YES says David Walker: at best it's a museum of working-class taste and hasn't bothered to change since the Fifties - even the chip fat is the same
OBAN may be darker, Rothesay wetter, Bournemouth dearer, Torquay harder to get to - and in Eastbourne the geriatric count is certainly higher - but among seaside towns Blackpool takes the biscuit as the all- round worst place to come, visit or confer.

And in Blackpool's case, it's a Garibaldi - stale, anachronistic and fly-blown. Cool Britannia, it isn't. It's not even attractive in a masochistic, nostalgie de la boue sense.

At best, it's a museum of working class taste. Here is a resort which acquired an identity in the days when a mill-hand from Oldham could have a paddle, drink six pints of Banks's, have a piddle, eat fish and chips and still have change from half a crown. It has not bothered to update since - even the chip fat is the same. The only things that have changed are the prices. Blackpool traders always were great gougers.

You don't have to be Richard Hoggart to notice that if, once, Blackpool's vulgarity was urgent, and its pleasures the fierce, gaudy, urgent pleasures of people with all too little leisure, nowadays it floats in a cultural no-man's land of plastic tat, entertainment that is second-rate even by the standards of day-time television, and catering which does not seem to have registered the arrival on these shores of McDonald's.

To be anti-Blackpool is not to be anti-North. Scarborough is a fine resort, with a dramatic setting, fresh sea food and bracing air. Even poor old Morecambe can boast of more - that magnificent marooned ship of the Midland Hotel, those magical sunset views across to the Lakeland peaks.

To be anti-Blackpool is not even to regret - as Nye Bevan used to regret - the poverty of working-class imagination. Working people have, since the late Fifties, travelled abroad, and come to expect professional standards. But when they come to the Fylde coast expectations seem to sink to zero.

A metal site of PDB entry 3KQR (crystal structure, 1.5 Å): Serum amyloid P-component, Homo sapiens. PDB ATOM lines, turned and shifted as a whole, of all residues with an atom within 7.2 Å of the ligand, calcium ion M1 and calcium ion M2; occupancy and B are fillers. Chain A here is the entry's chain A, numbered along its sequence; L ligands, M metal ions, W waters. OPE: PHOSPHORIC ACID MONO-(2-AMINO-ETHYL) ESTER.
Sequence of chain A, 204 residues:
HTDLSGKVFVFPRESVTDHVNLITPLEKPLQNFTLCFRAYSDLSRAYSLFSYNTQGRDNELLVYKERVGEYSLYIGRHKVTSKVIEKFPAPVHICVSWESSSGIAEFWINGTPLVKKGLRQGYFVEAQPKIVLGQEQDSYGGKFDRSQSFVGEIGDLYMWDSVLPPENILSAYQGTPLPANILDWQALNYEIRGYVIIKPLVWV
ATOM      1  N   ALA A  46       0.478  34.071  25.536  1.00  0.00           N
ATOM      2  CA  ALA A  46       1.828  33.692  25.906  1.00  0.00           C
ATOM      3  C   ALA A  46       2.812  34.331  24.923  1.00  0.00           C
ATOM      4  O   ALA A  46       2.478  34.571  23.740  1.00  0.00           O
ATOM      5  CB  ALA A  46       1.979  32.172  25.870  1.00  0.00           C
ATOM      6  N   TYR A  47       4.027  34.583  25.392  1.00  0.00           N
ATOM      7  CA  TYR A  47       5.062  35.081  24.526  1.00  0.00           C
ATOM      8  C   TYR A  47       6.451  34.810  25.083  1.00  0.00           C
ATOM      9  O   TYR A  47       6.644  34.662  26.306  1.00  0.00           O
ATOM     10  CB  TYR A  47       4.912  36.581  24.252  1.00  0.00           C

The problems start on the front. Rough or smooth, the Irish Sea at Blackpool is always turbid. Beneath the murk float unspeakable things. Blackpool does not have sand or mud, but something oozing, shifting and indefinably else.

Along the front stretch, for those interminable miles between Lytham and Fleetwood, like the repeating pattern on the wallpaper which Blackpool landladies all seem to buy from the same stockist, the same shopping parades of chip shop, burger bar, amusement arcade and discount retailer, lit by "illuminations" swinging wildly in the October gales.

The famed trams creak their way past barely a single memorable building - beyond the tower and the Winter Gardens themselves (and Labour is right, they are too small for a modern conference). Blackpool sprawls, a huge urban mass, where the rules on town and country planning seem somehow to have been suspended. Houses seem either makeshift, unpainted or ineffably chintzy.

After a day on the prom, visitors retire to bedrooms which were last decorated in 1959. Nylon counterpanes sit on nylon sheets. As the watery light filters in through nylon curtains, you rise as the smell of bacon fat wafts through the corridors. Yoghurt and muesli are not on the breakfast menu.

As for the conventioneers, the fact is Blackpool rarely even recognises there is a big, sophisticated world out there, beyond hiking prices to metropolitan levels for party conference week. The Tories never dared complain - in public at least - for fear of seeming snobbish. But the blunt fact is that even in those hotels which charge as if they merited three or four stars, standards are poor.

Blackpool is the kind of place where to order the International Herald Tribune is to be greeted with a blank face; where the telecommunications revolution (requiring space for laptop in hotel rooms let alone a few extra telephone sockets) has not happened; where waiters seem always to be work experience youths who have learnt the completely unnecessary art of wrapping a napkin round a wine bottle, but cannot serve a Dover sole to save their lives.

And all they say about the difficulties of getting there are true. By road, the M6/M56 junction is often impassable. By rail the journey involves huddling at Preston into a two-coach diesel which always seems overheated and seems to take an age to get past Poulton.

If Tony Blair is serious about remaking party allegiance in Britain, let alone remaking Britain, he could hardly do anything of greater symbolic importance than decamping from Blackpool.

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